In honor of King of Clubs, a book about the Great Golf Marathon of 1938 and the amazing man who earned that sobriquet, you should speed-read it. The man's feat practically demands it.
I buzzed through this fun 139-pager on a flight from Pittsburgh to Charlotte, mainly because I couldn't put it down. It's about a golfing marathon, yes, but thanks to author Jim Ducibella, this unlikely tale of Depression-era America sprints all the way to the finish.
Speed golf may have been invented by J. Smith "Smitty" Ferebee, the unlikely hero of King of Clubs (Potomac Books, $24.95). Smitty didn't earn that nickname by being a champion golfer. He was perhaps only slightly better than the average country club hack of the 1930s.
But his stamina, endurance, speed and sheer power made him golf's ultimate marathon man.
What started as a semi-friendly bet between two members at Chicago's Olympia Fields Country Club ended with Ferebee earning national acclaim for playing (hustling, jogging, running) 144 holes of golf in one day, on foot -- two rounds each on the four courses at Olympia Fields, including the course that later hosted the 2003 U.S. Open. Ferebee also won the title to a piece of Virginia land -- worth $20,000, a fortune in 1938 -- with his remarkable performance.
That, it turned out, was just the beginning. After news of Ferebee's feat spread across the astonished (and naïve) pre-World War II American landscape, stories of other men and even women and teenagers matching or surpassing his marathon feat began to arise.
One thing led to another and ultimately, the man who lost the land to Ferebee wanted a rematch. Eventually, Ferebee was goaded into boasting that he could repeat his Olympia Fields feat -- four days in a row!
That wasn't good enough for his so-called friend. That would be 576 holes over four days, the man said. Why not just round up to a nice even number like 600? Ferebee agreed.
But not just in Chicago on his home course. In eight different cities, starting in Los Angeles and ending in New York, over four days. Just traveling on an eight-city tour in those days was difficult enough, let alone squeezing in eight rounds of golf each day. The stops included Phoenix (Encanto Golf Course); Kansas City (Blue Hills); St. Louis (Norwood Hills); Milwaukee (the original Tuckaway CC); and Chicago (Olympia Fields).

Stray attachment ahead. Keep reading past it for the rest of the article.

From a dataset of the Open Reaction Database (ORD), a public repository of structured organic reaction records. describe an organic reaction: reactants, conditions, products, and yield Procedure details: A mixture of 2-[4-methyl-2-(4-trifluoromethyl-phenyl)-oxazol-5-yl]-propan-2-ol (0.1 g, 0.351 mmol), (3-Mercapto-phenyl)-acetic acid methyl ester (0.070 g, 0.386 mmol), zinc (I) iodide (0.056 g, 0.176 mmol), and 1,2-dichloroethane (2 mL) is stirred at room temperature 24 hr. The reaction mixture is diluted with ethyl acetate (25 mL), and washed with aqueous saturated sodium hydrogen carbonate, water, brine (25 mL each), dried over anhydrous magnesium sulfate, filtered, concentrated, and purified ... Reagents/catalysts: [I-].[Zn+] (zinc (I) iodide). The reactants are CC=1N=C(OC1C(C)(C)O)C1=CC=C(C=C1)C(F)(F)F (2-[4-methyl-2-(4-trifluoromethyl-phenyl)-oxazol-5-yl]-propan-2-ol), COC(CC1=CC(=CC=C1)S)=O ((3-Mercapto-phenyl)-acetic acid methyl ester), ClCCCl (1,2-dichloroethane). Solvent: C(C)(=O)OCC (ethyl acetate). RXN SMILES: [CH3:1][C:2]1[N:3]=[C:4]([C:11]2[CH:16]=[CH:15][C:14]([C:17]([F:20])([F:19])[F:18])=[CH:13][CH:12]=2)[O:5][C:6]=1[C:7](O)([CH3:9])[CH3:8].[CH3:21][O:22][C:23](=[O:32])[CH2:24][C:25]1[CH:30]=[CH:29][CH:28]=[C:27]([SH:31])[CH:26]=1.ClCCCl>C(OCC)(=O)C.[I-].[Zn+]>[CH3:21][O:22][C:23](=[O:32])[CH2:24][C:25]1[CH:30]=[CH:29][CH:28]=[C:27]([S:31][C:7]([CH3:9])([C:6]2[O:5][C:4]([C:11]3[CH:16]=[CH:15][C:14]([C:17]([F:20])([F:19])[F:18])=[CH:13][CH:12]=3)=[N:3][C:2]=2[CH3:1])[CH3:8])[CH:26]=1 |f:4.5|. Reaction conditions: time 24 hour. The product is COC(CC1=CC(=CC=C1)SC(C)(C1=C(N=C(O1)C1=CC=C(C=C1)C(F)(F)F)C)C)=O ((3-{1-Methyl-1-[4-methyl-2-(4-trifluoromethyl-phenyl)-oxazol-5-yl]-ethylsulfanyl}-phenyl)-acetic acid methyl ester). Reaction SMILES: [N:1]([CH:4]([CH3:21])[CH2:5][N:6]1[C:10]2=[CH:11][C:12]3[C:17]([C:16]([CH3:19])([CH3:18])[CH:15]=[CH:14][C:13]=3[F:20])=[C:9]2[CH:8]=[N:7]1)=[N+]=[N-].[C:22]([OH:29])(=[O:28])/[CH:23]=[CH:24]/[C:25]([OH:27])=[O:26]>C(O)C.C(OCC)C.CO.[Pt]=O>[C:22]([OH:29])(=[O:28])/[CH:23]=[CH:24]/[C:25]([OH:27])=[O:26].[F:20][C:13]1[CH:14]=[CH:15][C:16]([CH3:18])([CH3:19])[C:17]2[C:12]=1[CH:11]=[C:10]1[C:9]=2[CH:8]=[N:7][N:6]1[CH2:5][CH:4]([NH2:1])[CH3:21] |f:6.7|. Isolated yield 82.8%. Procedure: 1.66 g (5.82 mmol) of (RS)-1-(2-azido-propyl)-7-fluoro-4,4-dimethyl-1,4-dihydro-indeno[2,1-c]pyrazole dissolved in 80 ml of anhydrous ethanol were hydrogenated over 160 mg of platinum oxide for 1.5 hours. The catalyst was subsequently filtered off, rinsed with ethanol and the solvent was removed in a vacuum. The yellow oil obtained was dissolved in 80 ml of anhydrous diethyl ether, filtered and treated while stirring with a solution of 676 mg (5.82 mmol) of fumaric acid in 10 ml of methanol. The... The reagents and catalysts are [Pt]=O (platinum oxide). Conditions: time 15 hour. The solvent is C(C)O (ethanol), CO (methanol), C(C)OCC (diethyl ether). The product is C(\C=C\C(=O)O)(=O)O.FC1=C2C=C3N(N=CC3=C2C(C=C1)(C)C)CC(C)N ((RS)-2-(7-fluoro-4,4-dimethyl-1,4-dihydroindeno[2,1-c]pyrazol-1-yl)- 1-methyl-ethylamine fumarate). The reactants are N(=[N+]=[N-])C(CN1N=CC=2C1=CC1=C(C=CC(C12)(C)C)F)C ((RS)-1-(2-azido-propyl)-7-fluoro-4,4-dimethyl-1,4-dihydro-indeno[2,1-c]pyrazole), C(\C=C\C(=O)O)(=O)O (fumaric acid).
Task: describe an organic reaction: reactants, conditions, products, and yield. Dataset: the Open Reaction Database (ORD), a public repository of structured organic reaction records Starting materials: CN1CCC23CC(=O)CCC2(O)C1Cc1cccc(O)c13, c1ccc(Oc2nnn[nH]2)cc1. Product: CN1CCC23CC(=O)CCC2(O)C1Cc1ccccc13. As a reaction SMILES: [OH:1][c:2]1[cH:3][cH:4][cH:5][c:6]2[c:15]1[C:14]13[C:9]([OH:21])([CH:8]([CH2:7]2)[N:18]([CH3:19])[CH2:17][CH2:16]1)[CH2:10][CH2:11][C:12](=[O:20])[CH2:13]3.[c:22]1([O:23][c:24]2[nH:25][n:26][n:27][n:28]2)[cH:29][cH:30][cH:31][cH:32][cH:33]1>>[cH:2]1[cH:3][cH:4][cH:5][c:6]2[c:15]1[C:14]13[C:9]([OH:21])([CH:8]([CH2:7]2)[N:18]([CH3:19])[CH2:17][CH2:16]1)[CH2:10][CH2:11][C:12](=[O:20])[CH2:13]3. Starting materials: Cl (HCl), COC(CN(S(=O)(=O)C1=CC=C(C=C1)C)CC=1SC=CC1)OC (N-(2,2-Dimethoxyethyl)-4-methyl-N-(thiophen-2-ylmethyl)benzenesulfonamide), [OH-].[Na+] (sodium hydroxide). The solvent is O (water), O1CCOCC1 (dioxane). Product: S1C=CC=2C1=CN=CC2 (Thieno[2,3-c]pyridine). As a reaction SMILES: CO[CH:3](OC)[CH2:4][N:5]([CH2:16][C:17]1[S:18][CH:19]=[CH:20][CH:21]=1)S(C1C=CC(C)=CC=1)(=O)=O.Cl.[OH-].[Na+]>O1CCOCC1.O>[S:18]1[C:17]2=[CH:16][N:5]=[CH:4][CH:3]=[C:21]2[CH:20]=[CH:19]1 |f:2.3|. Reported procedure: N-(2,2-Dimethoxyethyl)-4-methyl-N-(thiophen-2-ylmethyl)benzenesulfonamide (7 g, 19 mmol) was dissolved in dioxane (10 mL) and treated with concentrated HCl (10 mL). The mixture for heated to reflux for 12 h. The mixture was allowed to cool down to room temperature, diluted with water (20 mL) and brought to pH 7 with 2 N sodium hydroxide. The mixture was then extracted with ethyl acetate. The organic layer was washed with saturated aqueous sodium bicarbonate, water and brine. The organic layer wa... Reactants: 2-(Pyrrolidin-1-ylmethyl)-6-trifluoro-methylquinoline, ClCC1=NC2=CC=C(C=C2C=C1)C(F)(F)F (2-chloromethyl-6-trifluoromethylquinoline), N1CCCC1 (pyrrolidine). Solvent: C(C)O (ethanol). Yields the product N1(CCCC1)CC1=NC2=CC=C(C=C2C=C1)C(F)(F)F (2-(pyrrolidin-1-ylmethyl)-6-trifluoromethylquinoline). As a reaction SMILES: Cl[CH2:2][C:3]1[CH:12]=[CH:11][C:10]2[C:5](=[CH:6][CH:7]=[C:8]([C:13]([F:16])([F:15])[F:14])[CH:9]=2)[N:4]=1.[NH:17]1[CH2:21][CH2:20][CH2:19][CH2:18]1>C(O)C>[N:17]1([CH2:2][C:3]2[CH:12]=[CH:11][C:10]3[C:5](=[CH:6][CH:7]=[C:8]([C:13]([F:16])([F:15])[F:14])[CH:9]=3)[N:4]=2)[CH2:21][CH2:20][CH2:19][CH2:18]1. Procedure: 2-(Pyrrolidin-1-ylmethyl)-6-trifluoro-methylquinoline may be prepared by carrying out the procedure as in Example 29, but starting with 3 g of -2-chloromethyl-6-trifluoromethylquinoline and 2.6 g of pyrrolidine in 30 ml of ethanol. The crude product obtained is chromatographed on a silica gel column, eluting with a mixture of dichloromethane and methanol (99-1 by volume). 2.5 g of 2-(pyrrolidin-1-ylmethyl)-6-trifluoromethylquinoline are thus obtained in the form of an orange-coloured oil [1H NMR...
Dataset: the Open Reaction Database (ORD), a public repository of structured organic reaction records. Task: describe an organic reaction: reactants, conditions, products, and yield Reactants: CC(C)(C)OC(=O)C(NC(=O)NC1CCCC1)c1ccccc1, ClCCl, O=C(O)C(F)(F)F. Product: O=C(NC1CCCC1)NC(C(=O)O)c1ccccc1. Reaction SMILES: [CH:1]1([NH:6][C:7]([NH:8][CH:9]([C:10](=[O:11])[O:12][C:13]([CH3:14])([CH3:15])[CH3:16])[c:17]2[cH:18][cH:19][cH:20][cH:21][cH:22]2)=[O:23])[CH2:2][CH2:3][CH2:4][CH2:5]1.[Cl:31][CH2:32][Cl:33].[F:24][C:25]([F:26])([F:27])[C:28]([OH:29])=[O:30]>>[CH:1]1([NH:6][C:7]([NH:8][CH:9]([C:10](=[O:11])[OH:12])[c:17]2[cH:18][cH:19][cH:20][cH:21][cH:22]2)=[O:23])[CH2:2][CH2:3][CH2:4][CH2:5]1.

It sounded unlikely, if not impossible, but Ferebee agreed. Thus the wager snowballed into a stunt of national proportions that the media pounced on and sensationalized.
This is where the story gets complicated and Ducibella dug up all kinds of Hollywood script-like pieces. Trane, a company that was just getting started in the newfangled air-conditioning business, signed on as a kind of sponsor. It finagled a new American Airlines Skysleeper liner, a plane that had sleeping accommodations and was ceremoniously dubbed "The TRANE of the Air." The event took on a circus-like atmosphere, mixed with commercialism.
The complications included a closed airport; an airport whose runway was too short to handle the big skyliner; a lost dog; a stowaway; fog; darkness; blisters; a fall and a badly sprained ankle; illicit wagering; and drugs, as a syndicate of gamblers who'd bet heavily against Ferebee tried to sabotage his attempt. If it sounds like a Disney movie, I can only wonder why it isn't already?
The Great Golf Marathon ended in New York at the Salisbury Golf Links, now known as the Eisenhower Park Red Course. Think of the final scene in "The Spirit of St. Louis," with Jimmy Stewart playing aviator Charles Lindbergh and the Paris airport lined with torches so Lindy could see to land. Ferebee finished his last round at 10:30 at night, thanks to fans lining the fairway with lit flares, a helper holding a light near his ball so he could have enough depth perception to hit it, and a brilliant shining spotlight on a fire truck.
The final numbers seem preposterous. Ferebee played 32 rounds in 96 hours in eight cities. He needed 2,858 shots and averaged 85.7 per round. He covered 182 miles on foot. He lost 21 pounds and weighed a mere 139 pounds by the time he returned to Chicago. One New York paper dubbed him "the Hercules of golf." The most remarkable stat? Ferebee didn't lose a ball in 600 holes.
He was something of a celebrity for years after. He took golf seriously and got better at it. Ferebee said he broke par only twice at Olympia Fields, shooting 68 and 67 on the same Sunday -- Dec. 7, 1941. The Pearl Harbor attack inspired Ferebee, then 35, to enlist in the Navy, and even though he was nine years too old to be a Navy pilot, he became one, anyway, and was called to active duty in 1942. He served on an aircraft carrier in 1945 at the end of the war, and was badly injured when a plane he co-piloted crashed. Ferebee died in 1988 from cancer.
The King of Clubs is part Seabiscuit and part Around the World in 80 Days and part The Match. You have to read his story to believe it. Thanks to Mr. Ducibella's inspired research, you can.